Tongues of FireCredit: Flickr


Since it's inception in around 33 AD, The concepts of Christianity took the western world by storm. Originating in Jerusalem at the festival Pentecost, where the disciples of Jesus, and their friends and family met (about 120 in all) (Acts 1:15), a great catastrophe occurred. The followers of Jesus began speaking in many languages, and they were recognized by the foreigners present for the festival Acts 2:4-8). After a riveting and bold speech by the Apostle Peter, Scripture records three-thousand had been added to their numbers. The timely event would seem divinely orchestrated, because those foreigners who had been transformed by their witness of the event would then return to their respective lands. From the outset, Christianity has been a spreading religion, on the surface. Though the Roman empire did much to persecute, and halt the movement from gaining persuasion as a “cult” in the empire, Christians would rather have died the declare Caesar Lord – and they did so with singing, dancing, and Joy, despite some of the most gruesome shows of demented theatrical display the world has ever known.


This movement proved later to fundamentally transform the empire of Rome, at least externally.  It was Constantine that saw the cross with the words “ this name conquer...” before a decisive battle, and also Constantine who released the Edict of Milan in 313 securing toleration of Christianity.[3] Thus began the long and prosperous Roman Catholic Christendom, in which the Pope, (said to have an apostolic succession from the Apostle Peter himself (Matthew 16:18)) ruled for centuries with a white scepter of authority over church and state. Christianity actually stopped slavery in its tracks an incredible 3 times in it's existence on Earth: Rome, England, and the USA during the civil war.[2] It was Christianity that pulled the western civilization out of an intellectual dark age, and introduced a new standard of healthcare. The exposure of Scripture to the common vernacular first by Wycliffe, and later others, compelled many to learn English for the first time. The Gutenberg press was introduced in about 1436, and the first literature Johannes Gutenberg wanted printed was the Latin Vulgate translation of Judeo-Christian Scripture.


The external image of Christianity today is clearly mixed in the perceptions of many. Regardless of the criticism it may receive, recent statistics put Christianity unmistakably in the lead in the religion race.[1] The question must be asked, “what are they doing?” While the sweeping power of emotion goes a long way in bringing people to a place of perceived warmth, upbringing, and tradition may play a large part in the statistics that conclude this number. Why some nations would restrict or persecute movement of passionate love, grace, and generosity may be perplexing, yet it is happening more and more as years pass. In fact, Christianity has shown to advance more powerfully as the proverbial thumb of persecution pressed down with greater force. The external qualities are certainly seen: Kindness, generosity, passion, mercy, patience, among others. Yet many critique, and reject Christianity for one of the very same things that Jesus rebuked the Pharisee’s for in the Gospels (Matthew 23:27): Hypocrisy. President Lincoln in his Divided House speech referred to the passage in Matthew 12:25 that “...A house divided against itself cannot stand”. It really is a universally applicable principle. And it has been of paramount important for the body of Christ.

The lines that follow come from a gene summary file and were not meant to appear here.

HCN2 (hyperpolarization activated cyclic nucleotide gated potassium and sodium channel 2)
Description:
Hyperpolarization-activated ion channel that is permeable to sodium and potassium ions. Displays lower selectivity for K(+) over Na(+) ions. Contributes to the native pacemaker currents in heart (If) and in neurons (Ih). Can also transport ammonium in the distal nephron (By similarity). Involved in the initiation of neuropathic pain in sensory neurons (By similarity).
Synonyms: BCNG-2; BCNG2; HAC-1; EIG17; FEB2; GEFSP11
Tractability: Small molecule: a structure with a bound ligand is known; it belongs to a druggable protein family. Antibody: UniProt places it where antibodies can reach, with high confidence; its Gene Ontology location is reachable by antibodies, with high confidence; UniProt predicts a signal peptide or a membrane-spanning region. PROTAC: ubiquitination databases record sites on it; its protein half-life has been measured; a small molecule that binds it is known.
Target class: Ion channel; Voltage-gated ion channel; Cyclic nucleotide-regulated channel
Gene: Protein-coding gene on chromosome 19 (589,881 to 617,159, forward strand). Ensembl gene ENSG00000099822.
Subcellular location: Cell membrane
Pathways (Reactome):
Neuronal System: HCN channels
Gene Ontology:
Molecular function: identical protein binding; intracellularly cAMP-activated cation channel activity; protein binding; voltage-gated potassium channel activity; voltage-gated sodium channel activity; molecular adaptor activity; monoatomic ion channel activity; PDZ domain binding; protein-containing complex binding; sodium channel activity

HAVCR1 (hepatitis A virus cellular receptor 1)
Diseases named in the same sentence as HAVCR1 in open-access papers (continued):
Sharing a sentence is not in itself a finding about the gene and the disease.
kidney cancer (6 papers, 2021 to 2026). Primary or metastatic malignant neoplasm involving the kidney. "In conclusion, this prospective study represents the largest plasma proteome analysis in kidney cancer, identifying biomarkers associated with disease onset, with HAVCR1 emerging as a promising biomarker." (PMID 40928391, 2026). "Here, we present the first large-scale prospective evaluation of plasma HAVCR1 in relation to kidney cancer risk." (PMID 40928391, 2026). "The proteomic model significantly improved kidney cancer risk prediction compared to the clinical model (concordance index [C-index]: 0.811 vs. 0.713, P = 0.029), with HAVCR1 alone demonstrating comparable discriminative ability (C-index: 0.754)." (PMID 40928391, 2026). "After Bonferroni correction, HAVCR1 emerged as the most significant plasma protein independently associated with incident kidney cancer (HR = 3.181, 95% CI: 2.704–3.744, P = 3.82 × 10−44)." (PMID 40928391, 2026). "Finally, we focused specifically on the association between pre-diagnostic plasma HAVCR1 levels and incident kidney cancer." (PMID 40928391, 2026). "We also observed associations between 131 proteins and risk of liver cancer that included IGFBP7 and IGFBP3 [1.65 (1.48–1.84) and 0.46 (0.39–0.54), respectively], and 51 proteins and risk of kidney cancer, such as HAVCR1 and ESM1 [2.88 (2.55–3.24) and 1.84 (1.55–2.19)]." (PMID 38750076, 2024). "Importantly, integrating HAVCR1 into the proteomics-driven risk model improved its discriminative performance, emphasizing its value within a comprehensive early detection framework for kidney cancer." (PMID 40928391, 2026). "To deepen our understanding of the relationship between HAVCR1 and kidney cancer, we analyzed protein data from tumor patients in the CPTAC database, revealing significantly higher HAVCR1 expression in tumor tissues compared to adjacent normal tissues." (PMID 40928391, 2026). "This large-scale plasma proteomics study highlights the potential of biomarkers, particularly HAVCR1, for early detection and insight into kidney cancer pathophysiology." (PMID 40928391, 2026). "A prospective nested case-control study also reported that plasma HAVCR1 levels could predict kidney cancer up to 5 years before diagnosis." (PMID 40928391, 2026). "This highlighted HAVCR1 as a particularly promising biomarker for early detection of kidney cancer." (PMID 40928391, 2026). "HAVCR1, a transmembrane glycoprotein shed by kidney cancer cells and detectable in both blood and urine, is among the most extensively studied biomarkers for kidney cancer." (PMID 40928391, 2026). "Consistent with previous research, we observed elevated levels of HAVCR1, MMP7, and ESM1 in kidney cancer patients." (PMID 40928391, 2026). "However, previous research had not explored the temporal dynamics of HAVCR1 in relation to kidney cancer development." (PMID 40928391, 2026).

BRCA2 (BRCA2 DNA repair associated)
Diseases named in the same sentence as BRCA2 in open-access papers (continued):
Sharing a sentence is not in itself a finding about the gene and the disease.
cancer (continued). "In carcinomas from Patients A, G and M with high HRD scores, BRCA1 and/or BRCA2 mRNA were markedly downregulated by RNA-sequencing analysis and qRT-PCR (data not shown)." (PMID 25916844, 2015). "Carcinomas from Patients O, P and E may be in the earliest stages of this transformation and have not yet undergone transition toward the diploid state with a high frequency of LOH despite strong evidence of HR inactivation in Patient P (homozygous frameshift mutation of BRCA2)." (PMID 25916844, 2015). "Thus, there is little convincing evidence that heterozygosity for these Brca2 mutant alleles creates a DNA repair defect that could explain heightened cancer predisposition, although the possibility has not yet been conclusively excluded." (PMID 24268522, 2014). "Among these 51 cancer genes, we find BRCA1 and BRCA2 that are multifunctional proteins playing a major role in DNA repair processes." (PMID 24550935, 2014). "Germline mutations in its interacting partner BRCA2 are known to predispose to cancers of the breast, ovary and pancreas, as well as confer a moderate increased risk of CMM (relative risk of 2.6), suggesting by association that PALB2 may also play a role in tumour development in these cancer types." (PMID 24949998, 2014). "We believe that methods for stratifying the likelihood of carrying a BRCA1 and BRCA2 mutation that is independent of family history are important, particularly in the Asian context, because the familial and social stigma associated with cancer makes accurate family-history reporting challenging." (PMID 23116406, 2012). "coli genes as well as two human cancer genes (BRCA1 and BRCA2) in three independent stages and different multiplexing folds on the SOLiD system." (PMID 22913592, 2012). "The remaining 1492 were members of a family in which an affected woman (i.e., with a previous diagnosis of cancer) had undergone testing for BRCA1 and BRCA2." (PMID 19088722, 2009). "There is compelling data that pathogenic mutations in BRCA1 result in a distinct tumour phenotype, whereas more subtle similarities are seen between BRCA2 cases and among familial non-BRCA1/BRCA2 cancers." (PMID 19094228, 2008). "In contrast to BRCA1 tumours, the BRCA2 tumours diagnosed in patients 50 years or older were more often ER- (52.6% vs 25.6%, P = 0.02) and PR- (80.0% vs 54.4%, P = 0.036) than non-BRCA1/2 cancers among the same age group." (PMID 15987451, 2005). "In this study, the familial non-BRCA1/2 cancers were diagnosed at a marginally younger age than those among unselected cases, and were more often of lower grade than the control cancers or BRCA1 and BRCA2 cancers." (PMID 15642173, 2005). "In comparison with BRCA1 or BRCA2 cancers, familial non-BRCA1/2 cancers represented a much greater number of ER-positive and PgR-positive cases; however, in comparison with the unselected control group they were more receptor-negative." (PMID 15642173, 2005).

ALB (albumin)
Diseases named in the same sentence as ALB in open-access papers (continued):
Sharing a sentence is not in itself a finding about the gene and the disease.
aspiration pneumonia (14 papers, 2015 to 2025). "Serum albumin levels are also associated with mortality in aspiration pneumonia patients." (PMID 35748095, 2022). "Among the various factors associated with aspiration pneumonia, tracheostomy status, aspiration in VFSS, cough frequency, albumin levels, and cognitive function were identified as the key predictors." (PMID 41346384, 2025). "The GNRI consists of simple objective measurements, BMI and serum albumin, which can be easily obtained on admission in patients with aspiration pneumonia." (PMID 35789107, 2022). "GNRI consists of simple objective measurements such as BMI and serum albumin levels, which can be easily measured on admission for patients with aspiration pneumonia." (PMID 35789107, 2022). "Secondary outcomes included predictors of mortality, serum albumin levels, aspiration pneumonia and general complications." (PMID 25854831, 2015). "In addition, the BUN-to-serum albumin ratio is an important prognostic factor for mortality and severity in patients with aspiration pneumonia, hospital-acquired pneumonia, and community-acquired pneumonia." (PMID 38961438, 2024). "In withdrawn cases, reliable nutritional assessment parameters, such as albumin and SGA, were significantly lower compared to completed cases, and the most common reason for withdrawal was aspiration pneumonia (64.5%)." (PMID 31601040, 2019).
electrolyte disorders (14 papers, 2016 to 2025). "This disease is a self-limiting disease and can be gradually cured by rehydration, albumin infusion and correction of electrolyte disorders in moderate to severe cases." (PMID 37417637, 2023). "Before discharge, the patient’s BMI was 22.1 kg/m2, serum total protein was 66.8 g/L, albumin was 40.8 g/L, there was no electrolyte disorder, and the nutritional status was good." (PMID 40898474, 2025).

What the Carnal world should not see of Christians is a loud fanaticism, but rather a markedly purposed ambition.  While the external benefits of the religion look aesthetically appealing, adhering to the essential tenets will not leave a lasting peace, nor is it the message that Jesus taught.  "Christian atheism"[2] may appear beautiful at first, but it's true colors do not take long to show through.  But the menacing thought undoubtedly on a multitude of minds is nevertheless “Is there something greater going on?” While Islam is the nearest runner-up, Christianity having no threat of terrorist regimes certainly appears to a greater audience. Is it enough to simply be in favor of Christianity, donning a “Pro-Jesus” sticker, attesting to a life dedicated to Christ, and a solid attendance record at a church fellowship? Is the transformed character really of significance, as the Passage in Romans 12:2 states? Is it enough to be apart of the gripping, movement of fast-moving programs to captivate a Hollywood-driven audience into a false sense of a 2 millennium old religion? If Christianity began with the falling of fire, characterized by an external show of boldness, certainly external results should show up – but not without the power from within originating it – the Spirit guiding it.